After an extraordinary end to 1999 - which saw economic expansion rates near 7% - and a strong start...
After an extraordinary end to 1999 - which saw economic expansion rates near 7% - and a strong start to the new year, expectations for growth this year are rising strongly. They are leaving the 3%+ consensus forecast which was prevalent last year, far behind. The first half could see activity rise by 5%, the second by over 4%, unless further action is taken.
Why this is a concern is that the sustainable non-inflationary growth rate is probably around 3.5%. A prudent Fed therefore needs to take action to slow things down. The problem is that rates are higher and many areas of the market are lower, but so far there has been little effect, either on the economy or on confidence.
One reason is that technology has remained strong, the NASDAQ index rising over 20% so far this year. Cash flows out of old economy stocks and bonds and the TMT sector suggest that investors have lost little of their enthusiasm for the new paradigm. Investors are not looking at today - they are looking at tomorrow. In a world of low inflation, low interest rates, a steady administration, promised tax cuts and a strong jobs market, tomorrow looks good. Certainly good enough to ignore the cautious tightening programme implemented so far by Greenspan.
From the perspective of the Federal Reserve, more needs to be done to break a cosy but dangerous cycle, where an overheating economy is supported by an over-extended stock market in a world economy which may not be as supportive in the future.
What evidence is there that the consumer is overstretched? A good place to start is the savings ratio, down from a 40-year average of 8.2% to 1.9%.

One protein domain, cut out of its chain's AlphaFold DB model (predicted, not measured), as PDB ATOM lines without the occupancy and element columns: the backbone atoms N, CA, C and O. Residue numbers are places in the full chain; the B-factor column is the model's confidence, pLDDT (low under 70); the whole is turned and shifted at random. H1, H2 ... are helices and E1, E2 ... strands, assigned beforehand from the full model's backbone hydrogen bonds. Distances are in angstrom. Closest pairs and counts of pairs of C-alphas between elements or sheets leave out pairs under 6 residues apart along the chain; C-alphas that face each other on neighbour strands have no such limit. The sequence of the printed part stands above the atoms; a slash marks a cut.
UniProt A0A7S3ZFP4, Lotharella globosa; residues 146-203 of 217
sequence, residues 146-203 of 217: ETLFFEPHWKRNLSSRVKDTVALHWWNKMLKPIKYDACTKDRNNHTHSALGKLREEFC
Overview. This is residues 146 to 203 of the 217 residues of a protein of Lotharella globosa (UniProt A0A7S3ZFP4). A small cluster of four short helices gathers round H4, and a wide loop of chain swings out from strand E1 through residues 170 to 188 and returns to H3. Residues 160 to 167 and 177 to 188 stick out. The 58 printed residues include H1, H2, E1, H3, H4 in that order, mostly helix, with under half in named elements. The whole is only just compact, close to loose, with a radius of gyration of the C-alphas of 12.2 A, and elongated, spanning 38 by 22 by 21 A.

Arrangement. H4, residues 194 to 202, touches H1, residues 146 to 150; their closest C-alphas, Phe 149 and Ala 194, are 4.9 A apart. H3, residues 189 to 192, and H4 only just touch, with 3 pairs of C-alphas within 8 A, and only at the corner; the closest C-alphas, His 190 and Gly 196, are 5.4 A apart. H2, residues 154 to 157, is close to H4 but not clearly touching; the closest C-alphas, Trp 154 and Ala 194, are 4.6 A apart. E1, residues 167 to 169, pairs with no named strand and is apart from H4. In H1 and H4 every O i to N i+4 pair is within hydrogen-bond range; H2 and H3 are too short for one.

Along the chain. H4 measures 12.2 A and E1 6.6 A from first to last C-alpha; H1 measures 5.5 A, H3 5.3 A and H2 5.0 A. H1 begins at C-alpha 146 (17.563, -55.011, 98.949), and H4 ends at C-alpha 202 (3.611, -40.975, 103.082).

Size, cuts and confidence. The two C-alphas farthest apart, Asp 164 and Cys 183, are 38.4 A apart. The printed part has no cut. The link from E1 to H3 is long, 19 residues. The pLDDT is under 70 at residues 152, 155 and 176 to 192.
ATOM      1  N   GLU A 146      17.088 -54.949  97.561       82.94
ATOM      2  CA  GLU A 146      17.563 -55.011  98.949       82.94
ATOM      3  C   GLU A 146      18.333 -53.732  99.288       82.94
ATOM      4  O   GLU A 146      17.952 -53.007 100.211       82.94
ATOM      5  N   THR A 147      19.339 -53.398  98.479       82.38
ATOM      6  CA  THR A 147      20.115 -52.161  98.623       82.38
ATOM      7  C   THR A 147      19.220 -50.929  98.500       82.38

Why the need to save is under question is because the equity market has made people wealthier.
Financial assets now account for 500% of disposable incomes, up from 350% in the early 1990s. The confidence to spend is shown in the leakage from mortgage debt and into spending on durable items. Household debt is now at 95% of personal disposable income against a long-term average just slightly over 70%. Loan delinquency is rising in all categories except mortgages.
A manifestation of the strength of consumer demand extending beyond the US is the trade deficit, which rose to a new high of over 4% of GNP in the final months of 1999. A dominant feature in this deteriorating position has been the surge in imports of consumer goods.
So far the imbalance has been funded without strain. Overseas investors have been happy to increase US holdings, but the decision should be more balanced in future; Europe is expanding, Asia recovering. Demand for funds in these areas is rising as a result. Pressure on the dollar could have other side effects. Overseas investors hold 40% of the marketable float of T-bonds
From the perspective of the US authorities, it is therefore very important to ease the pressure on the system. This effectively means reducing final demand.
Efforts so far have failed, but that does not mean the game is over and they have stopped trying.
We expect interest rates to be increased high enough and for long enough to introduce a note of caution in the consumer. A sure effect will be slowing growth and falling earnings expectations - a challenge for a market rated as highly as the United States.
Our view is that Wall Street is vulnerable to a correction. We are underweight against benchmarks, and have portfolios concentrated in stocks with above-average earnings expectations and real (rather than simply balance sheet) value.
John Kelly is investment director at BGI Funds
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